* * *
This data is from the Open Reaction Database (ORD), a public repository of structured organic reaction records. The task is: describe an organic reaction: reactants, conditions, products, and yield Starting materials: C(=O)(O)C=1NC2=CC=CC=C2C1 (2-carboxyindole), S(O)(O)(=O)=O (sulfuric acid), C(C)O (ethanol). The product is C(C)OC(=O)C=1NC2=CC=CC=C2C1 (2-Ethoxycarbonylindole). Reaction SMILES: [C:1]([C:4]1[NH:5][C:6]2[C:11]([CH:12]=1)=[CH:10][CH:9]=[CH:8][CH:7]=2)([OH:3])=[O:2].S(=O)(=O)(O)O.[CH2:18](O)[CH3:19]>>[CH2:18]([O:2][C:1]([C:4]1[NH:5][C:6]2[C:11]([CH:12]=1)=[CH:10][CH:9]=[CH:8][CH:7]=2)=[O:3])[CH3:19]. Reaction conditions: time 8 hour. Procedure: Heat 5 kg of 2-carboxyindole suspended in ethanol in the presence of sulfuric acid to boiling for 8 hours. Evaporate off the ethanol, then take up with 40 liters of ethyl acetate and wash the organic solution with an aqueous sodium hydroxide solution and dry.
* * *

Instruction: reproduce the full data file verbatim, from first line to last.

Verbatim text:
This data is from the Open Reaction Database (ORD), a public repository of structured organic reaction records. The task is: describe an organic reaction: reactants, conditions, products, and yield Starting materials: C(=O)(O)C=1NC2=CC=CC=C2C1 (2-carboxyindole), S(O)(O)(=O)=O (sulfuric acid), C(C)O (ethanol). The product is C(C)OC(=O)C=1NC2=CC=CC=C2C1 (2-Ethoxycarbonylindole). Reaction SMILES: [C:1]([C:4]1[NH:5][C:6]2[C:11]([CH:12]=1)=[CH:10][CH:9]=[CH:8][CH:7]=2)([OH:3])=[O:2].S(=O)(=O)(O)O.[CH2:18](O)[CH3:19]>>[CH2:18]([O:2][C:1]([C:4]1[NH:5][C:6]2[C:11]([CH:12]=1)=[CH:10][CH:9]=[CH:8][CH:7]=2)=[O:3])[CH3:19]. Reaction conditions: time 8 hour. Procedure: Heat 5 kg of 2-carboxyindole suspended in ethanol in the presence of sulfuric acid to boiling for 8 hours. Evaporate off the ethanol, then take up with 40 liters of ethyl acetate and wash the organic solution with an aqueous sodium hydroxide solution and dry.